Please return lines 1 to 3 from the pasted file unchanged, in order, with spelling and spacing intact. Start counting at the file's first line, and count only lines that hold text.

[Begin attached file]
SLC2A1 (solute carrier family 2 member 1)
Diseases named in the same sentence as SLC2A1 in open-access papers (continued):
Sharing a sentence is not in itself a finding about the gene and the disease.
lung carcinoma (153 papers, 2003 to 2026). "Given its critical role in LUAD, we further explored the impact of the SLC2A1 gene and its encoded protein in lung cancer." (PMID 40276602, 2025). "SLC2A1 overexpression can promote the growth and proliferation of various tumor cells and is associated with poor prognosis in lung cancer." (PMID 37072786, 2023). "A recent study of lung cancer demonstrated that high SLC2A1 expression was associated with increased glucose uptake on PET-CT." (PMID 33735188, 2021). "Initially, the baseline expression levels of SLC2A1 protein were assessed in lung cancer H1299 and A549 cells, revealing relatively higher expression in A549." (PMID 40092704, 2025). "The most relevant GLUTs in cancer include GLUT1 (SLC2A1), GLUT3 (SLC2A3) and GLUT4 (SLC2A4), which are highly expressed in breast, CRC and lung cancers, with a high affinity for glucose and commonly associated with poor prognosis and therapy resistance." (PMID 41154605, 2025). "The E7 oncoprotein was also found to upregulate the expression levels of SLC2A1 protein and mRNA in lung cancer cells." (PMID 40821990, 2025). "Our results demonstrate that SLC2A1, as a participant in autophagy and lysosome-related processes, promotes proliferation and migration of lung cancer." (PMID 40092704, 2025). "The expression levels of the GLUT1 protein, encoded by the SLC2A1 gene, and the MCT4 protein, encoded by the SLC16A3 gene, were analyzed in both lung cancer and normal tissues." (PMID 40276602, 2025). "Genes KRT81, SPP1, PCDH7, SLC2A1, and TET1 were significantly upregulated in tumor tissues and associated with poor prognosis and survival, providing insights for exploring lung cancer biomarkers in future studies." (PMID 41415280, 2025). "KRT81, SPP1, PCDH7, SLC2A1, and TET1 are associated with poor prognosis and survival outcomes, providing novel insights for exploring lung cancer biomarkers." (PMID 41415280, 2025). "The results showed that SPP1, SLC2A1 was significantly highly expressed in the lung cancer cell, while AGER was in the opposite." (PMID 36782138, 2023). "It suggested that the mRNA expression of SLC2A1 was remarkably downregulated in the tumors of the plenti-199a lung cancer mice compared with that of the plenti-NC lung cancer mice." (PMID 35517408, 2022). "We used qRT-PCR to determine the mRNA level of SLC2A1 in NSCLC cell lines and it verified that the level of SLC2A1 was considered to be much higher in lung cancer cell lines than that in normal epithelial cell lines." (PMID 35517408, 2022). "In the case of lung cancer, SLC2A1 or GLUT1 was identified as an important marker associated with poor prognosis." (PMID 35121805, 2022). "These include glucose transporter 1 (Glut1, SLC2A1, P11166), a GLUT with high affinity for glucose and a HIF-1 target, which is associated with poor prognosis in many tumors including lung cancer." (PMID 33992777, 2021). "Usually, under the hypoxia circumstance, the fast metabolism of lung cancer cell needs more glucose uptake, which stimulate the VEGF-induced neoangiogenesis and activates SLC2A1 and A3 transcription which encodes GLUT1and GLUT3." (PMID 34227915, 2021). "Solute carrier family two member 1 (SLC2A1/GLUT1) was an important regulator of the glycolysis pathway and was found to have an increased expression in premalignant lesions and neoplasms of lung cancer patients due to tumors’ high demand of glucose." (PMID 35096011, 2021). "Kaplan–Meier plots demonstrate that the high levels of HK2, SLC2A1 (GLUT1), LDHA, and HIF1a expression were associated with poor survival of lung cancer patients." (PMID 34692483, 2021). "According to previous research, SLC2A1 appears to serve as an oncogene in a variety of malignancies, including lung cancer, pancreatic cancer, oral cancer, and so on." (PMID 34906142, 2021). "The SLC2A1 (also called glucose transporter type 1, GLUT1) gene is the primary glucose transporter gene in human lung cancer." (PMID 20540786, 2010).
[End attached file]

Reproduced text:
SLC2A1 (solute carrier family 2 member 1)
Diseases named in the same sentence as SLC2A1 in open-access papers (continued):
Sharing a sentence is not in itself a finding about the gene and the disease.